San Diego State muscles past Creighton, makes 1st Final Four
LOUISVILLE, Ky. — Darrion Trammell converted a go-ahead free throw after he was fouled on a floater with 1.2 seconds left, and San Diego State muscled its way into its first Final Four, grinding out a 57-56 victory over Creighton on Sunday in the NCAA Tournament's South Region final.
Lamont Butler scored 18 points and Trammell had 12 for the fifth-seeded Aztecs (31-6), who slowed down the high-scoring, sixth-seeded Bluejays (24-13) and became the first Mountain West Conference team to reach the national semifinals.
The experienced Aztecs, in their sixth season under coach Brian Dutcher, will play the surprising East Region champion, ninth-seeded Florida Atlantic, on Saturday in Houston for a spot in the national title game.
With the game tied at 56-all on San Diego State’s final possession, Trammell drove toward the free-throw line, elevated for the shot and was fouled by Creighton’s Ryan Nembhard. Trammell missed the first free throw but converted the second.
“I’ve been dreaming this my whole life, grateful to be here and thankful to everyone who believed in me,” Trammell said.
Creighton’s Baylor Scheierman threw the ensuing inbound pass the length of the floor. San Diego State’s Aguek Arop and Creighton's Arthur Kaluma both jumped for it and the ball deflected out of bounds. Officials reviewed the play and determined that time had expired, and the celebration was on for the Aztecs.
“I wasn’t given an explanation other than there was no time on the clock,” Creighton coach Greg McDermott said. “They made no call on the floor but officiating is part of the game and we’re not gonna go there.”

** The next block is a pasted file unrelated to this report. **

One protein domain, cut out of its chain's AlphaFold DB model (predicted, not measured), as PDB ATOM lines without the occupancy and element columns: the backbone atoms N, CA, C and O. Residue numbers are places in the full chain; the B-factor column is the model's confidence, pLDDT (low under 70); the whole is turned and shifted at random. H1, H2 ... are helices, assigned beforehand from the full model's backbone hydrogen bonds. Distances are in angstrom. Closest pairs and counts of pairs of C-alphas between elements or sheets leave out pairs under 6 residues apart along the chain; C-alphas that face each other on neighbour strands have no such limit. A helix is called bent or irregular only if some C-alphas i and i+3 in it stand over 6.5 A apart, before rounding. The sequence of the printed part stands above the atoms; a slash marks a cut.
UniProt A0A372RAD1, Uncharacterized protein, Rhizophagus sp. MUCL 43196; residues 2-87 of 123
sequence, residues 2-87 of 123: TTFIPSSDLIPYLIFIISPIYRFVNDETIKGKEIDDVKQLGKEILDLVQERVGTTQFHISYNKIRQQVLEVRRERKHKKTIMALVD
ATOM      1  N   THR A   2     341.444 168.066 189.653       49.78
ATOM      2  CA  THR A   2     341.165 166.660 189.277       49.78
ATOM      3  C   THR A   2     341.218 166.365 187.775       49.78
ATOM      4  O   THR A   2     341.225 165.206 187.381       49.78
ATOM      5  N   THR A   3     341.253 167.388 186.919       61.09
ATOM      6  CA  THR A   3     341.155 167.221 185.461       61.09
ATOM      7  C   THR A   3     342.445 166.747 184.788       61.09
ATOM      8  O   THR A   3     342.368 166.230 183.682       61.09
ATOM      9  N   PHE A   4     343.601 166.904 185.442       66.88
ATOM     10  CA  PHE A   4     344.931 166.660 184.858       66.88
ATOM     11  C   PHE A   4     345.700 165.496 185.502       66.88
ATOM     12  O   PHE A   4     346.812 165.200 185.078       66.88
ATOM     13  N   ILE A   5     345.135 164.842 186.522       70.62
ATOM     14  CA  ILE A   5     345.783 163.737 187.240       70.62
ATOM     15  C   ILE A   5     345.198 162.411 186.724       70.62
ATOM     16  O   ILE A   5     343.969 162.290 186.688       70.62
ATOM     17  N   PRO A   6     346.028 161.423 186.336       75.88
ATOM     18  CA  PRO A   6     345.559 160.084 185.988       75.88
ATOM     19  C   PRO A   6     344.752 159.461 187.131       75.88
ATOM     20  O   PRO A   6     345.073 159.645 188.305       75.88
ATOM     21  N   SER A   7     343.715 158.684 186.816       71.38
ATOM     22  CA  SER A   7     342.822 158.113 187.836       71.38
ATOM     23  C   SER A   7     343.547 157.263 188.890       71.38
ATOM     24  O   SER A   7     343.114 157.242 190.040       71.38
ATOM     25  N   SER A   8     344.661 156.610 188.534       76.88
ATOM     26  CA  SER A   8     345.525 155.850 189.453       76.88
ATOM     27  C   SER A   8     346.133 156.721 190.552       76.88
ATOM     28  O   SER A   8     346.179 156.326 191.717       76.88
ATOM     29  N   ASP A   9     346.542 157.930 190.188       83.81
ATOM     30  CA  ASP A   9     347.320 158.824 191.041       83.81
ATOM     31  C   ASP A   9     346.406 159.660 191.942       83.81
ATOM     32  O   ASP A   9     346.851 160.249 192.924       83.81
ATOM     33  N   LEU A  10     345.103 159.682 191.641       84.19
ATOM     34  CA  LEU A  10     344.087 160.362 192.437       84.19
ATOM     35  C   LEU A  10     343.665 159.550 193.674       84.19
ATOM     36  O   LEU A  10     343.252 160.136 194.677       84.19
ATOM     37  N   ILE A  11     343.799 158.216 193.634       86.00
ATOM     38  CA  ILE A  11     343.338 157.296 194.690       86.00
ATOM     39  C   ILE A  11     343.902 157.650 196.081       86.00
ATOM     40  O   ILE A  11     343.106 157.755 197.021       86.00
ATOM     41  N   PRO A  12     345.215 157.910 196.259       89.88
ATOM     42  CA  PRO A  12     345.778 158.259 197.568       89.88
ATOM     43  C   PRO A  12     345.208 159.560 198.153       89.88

Scheierman had tied the game at 56-all when he stole an inbounds pass and converted a layup with 34 seconds remaining.
Ryan Kalkbrenner scored 17 points and Scheierman and Kaluma had 12 apiece for the Bluejays, who went 2 of 17 from 3-point range.
The Aztecs, who got this far thanks to defense and physical play, held the Bluejays to 23 second-half points on 28% shooting as they won for the 14th time in 15 games. Creighton shot 40% overall.
San Diego State shot 38% but got clutch baskets from Nathan Mensah, whose jumper gave the Aztecs a 56-54 lead with 1:37 left, and Arop, who made two straight shots for a 54-50 advantage with 3:03 remaining.
Creighton, which beat San Diego State in overtime in the first round of last year's NCAA Tournament, fell just short of joining Big East rival UConn in the Final Four.
The teams didn't appear to share any hard feelings from last year's meeting. They shared a round-trip flight to Hawaii last fall for the Maui Invitational, and there were no dustups during a tight, physical game in which no team led by more than eight points.
Kaluma played against his brother, San Diego State’s Adam Seiko. Their parents sat a few rows up at midcourt, sitting quietly before joining Seiko to celebrate.
Creighton’s offense started well enough as the Bluejays built a 33-28 halftime lead and extended their advantage to seven in the second half. But Creighton didn't make a single 3-pointer after halftime.
San Diego State proved again that defense matters, especially since the Aztecs also scuffled for points. Their experience as depth showed as Mensah and Arop, who averaged just 6.1 and 4.5 points per game respectively, converted the last three baskets.